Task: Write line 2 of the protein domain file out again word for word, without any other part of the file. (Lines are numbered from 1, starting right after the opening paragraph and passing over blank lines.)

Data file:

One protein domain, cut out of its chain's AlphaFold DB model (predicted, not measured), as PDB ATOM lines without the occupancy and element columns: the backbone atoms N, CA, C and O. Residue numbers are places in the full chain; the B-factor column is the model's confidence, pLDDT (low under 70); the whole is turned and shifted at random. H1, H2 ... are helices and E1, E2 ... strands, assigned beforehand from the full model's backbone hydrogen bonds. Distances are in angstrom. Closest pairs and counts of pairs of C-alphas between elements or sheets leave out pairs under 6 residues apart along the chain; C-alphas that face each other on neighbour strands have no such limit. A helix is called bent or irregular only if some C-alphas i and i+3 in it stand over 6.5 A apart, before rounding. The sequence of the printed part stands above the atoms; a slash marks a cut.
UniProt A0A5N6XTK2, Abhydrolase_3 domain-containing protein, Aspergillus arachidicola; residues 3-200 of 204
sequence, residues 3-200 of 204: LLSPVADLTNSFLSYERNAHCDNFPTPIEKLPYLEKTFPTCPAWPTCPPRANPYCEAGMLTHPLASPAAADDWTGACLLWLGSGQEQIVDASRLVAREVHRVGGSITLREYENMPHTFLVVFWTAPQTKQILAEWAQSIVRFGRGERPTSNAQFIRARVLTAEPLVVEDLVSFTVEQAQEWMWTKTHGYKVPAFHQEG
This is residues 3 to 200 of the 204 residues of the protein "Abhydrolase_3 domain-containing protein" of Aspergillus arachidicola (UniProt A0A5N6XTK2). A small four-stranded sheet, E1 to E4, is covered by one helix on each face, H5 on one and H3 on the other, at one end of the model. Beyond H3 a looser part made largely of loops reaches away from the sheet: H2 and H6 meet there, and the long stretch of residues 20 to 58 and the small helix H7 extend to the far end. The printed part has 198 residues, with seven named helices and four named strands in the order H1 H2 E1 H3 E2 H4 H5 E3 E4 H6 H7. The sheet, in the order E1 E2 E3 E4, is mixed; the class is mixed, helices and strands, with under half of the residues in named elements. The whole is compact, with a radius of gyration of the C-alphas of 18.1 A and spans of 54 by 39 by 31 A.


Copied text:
sequence, residues 3-200 of 204: LLSPVADLTNSFLSYERNAHCDNFPTPIEKLPYLEKTFPTCPAWPTCPPRANPYCEAGMLTHPLASPAAADDWTGACLLWLGSGQEQIVDASRLVAREVHRVGGSITLREYENMPHTFLVVFWTAPQTKQILAEWAQSIVRFGRGERPTSNAQFIRARVLTAEPLVVEDLVSFTVEQAQEWMWTKTHGYKVPAFHQEG